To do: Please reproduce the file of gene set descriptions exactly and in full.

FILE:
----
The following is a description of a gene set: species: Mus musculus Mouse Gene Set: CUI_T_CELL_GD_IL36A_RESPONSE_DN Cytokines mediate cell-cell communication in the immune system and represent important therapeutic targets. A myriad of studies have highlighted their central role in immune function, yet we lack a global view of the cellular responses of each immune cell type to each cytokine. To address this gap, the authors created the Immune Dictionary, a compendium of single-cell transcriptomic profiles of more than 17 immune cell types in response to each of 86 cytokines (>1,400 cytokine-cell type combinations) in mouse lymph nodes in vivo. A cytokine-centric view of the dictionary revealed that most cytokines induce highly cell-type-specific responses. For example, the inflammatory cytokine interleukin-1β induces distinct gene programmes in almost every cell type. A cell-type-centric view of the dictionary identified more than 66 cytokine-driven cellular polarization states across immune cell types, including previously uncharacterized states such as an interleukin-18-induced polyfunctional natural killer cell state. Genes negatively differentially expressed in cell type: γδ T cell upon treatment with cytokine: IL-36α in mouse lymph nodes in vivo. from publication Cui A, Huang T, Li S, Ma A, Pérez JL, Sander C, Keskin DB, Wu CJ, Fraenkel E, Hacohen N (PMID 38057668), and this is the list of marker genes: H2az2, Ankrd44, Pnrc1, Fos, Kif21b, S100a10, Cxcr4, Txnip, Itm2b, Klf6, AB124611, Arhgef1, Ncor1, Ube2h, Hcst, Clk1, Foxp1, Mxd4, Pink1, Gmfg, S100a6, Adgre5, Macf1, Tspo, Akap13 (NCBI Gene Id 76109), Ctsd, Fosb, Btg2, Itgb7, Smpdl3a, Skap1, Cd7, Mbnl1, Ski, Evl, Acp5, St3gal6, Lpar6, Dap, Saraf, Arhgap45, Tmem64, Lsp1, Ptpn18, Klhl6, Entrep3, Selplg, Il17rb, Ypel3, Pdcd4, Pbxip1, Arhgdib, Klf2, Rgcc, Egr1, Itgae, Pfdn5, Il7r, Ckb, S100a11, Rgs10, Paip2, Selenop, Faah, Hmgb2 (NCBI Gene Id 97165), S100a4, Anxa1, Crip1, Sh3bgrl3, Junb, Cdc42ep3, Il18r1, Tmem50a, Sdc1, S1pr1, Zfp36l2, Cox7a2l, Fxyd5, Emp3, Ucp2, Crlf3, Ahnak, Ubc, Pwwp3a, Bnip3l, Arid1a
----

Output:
The following is a description of a gene set: species: Mus musculus Mouse Gene Set: CUI_T_CELL_GD_IL36A_RESPONSE_DN Cytokines mediate cell-cell communication in the immune system and represent important therapeutic targets. A myriad of studies have highlighted their central role in immune function, yet we lack a global view of the cellular responses of each immune cell type to each cytokine. To address this gap, the authors created the Immune Dictionary, a compendium of single-cell transcriptomic profiles of more than 17 immune cell types in response to each of 86 cytokines (>1,400 cytokine-cell type combinations) in mouse lymph nodes in vivo. A cytokine-centric view of the dictionary revealed that most cytokines induce highly cell-type-specific responses. For example, the inflammatory cytokine interleukin-1β induces distinct gene programmes in almost every cell type. A cell-type-centric view of the dictionary identified more than 66 cytokine-driven cellular polarization states across immune cell types, including previously uncharacterized states such as an interleukin-18-induced polyfunctional natural killer cell state. Genes negatively differentially expressed in cell type: γδ T cell upon treatment with cytokine: IL-36α in mouse lymph nodes in vivo. from publication Cui A, Huang T, Li S, Ma A, Pérez JL, Sander C, Keskin DB, Wu CJ, Fraenkel E, Hacohen N (PMID 38057668), and this is the list of marker genes: H2az2, Ankrd44, Pnrc1, Fos, Kif21b, S100a10, Cxcr4, Txnip, Itm2b, Klf6, AB124611, Arhgef1, Ncor1, Ube2h, Hcst, Clk1, Foxp1, Mxd4, Pink1, Gmfg, S100a6, Adgre5, Macf1, Tspo, Akap13 (NCBI Gene Id 76109), Ctsd, Fosb, Btg2, Itgb7, Smpdl3a, Skap1, Cd7, Mbnl1, Ski, Evl, Acp5, St3gal6, Lpar6, Dap, Saraf, Arhgap45, Tmem64, Lsp1, Ptpn18, Klhl6, Entrep3, Selplg, Il17rb, Ypel3, Pdcd4, Pbxip1, Arhgdib, Klf2, Rgcc, Egr1, Itgae, Pfdn5, Il7r, Ckb, S100a11, Rgs10, Paip2, Selenop, Faah, Hmgb2 (NCBI Gene Id 97165), S100a4, Anxa1, Crip1, Sh3bgrl3, Junb, Cdc42ep3, Il18r1, Tmem50a, Sdc1, S1pr1, Zfp36l2, Cox7a2l, Fxyd5, Emp3, Ucp2, Crlf3, Ahnak, Ubc, Pwwp3a, Bnip3l, Arid1a